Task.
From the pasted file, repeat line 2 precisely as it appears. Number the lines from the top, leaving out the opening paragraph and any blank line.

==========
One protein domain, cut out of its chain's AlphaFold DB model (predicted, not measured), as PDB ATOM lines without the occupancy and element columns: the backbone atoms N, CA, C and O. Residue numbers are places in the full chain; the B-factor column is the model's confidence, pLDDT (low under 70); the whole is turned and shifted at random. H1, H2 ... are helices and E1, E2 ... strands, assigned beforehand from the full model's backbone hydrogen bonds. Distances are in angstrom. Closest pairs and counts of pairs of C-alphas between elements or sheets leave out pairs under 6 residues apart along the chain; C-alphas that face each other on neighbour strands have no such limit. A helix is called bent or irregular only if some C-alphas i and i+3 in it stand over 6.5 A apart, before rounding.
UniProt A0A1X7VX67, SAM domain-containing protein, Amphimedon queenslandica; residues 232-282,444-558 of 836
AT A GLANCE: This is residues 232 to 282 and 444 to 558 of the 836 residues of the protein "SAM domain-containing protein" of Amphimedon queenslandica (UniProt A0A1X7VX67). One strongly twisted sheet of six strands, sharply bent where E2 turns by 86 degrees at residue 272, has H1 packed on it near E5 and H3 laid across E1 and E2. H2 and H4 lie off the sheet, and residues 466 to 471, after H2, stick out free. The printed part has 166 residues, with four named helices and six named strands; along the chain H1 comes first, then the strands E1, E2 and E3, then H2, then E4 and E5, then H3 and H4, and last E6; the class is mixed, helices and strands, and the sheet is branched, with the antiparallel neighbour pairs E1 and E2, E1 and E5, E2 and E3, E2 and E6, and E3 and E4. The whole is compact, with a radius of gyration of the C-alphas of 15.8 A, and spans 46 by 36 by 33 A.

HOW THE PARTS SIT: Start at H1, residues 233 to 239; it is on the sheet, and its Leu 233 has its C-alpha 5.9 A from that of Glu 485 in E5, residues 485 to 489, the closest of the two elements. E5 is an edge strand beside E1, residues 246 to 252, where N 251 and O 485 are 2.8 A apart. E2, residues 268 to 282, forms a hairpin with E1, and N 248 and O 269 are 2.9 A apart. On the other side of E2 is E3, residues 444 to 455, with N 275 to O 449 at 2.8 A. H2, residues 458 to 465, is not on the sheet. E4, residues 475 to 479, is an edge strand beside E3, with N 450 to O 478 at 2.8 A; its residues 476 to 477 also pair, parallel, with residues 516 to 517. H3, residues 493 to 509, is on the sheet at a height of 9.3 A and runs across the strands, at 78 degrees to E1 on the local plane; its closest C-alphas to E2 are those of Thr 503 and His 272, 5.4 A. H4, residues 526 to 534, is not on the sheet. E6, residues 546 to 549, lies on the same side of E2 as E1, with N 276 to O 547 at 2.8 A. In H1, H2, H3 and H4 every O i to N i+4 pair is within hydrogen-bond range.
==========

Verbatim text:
AT A GLANCE: This is residues 232 to 282 and 444 to 558 of the 836 residues of the protein "SAM domain-containing protein" of Amphimedon queenslandica (UniProt A0A1X7VX67). One strongly twisted sheet of six strands, sharply bent where E2 turns by 86 degrees at residue 272, has H1 packed on it near E5 and H3 laid across E1 and E2. H2 and H4 lie off the sheet, and residues 466 to 471, after H2, stick out free. The printed part has 166 residues, with four named helices and six named strands; along the chain H1 comes first, then the strands E1, E2 and E3, then H2, then E4 and E5, then H3 and H4, and last E6; the class is mixed, helices and strands, and the sheet is branched, with the antiparallel neighbour pairs E1 and E2, E1 and E5, E2 and E3, E2 and E6, and E3 and E4. The whole is compact, with a radius of gyration of the C-alphas of 15.8 A, and spans 46 by 36 by 33 A.